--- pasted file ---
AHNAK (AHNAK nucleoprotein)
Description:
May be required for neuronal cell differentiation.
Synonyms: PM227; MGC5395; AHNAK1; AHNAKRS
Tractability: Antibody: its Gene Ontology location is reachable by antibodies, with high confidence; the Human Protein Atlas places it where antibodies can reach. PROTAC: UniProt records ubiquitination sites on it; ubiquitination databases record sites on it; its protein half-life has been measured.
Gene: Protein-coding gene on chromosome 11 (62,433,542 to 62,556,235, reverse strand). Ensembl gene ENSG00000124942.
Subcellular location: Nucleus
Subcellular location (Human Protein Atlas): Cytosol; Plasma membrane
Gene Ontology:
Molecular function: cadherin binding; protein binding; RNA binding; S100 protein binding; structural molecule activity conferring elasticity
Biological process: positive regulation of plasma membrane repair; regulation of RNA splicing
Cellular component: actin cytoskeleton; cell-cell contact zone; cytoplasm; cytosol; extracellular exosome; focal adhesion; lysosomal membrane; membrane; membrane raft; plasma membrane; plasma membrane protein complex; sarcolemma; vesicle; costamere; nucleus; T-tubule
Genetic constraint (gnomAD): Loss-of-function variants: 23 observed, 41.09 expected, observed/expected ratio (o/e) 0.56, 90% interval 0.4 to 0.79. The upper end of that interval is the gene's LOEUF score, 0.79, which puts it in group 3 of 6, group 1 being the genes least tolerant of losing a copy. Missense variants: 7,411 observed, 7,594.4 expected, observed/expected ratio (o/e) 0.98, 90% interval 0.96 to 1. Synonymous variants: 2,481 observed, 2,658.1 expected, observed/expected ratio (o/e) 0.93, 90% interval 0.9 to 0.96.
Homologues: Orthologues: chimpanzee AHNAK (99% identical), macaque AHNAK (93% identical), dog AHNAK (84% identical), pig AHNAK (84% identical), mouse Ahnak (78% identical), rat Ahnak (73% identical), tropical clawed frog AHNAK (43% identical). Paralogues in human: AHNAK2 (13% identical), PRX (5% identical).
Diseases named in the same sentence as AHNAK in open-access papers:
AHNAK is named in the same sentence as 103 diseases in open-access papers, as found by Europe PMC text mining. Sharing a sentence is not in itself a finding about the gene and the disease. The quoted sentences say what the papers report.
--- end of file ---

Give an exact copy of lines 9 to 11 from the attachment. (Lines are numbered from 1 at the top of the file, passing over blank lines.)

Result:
Gene Ontology:
Molecular function: cadherin binding; protein binding; RNA binding; S100 protein binding; structural molecule activity conferring elasticity
Biological process: positive regulation of plasma membrane repair; regulation of RNA splicing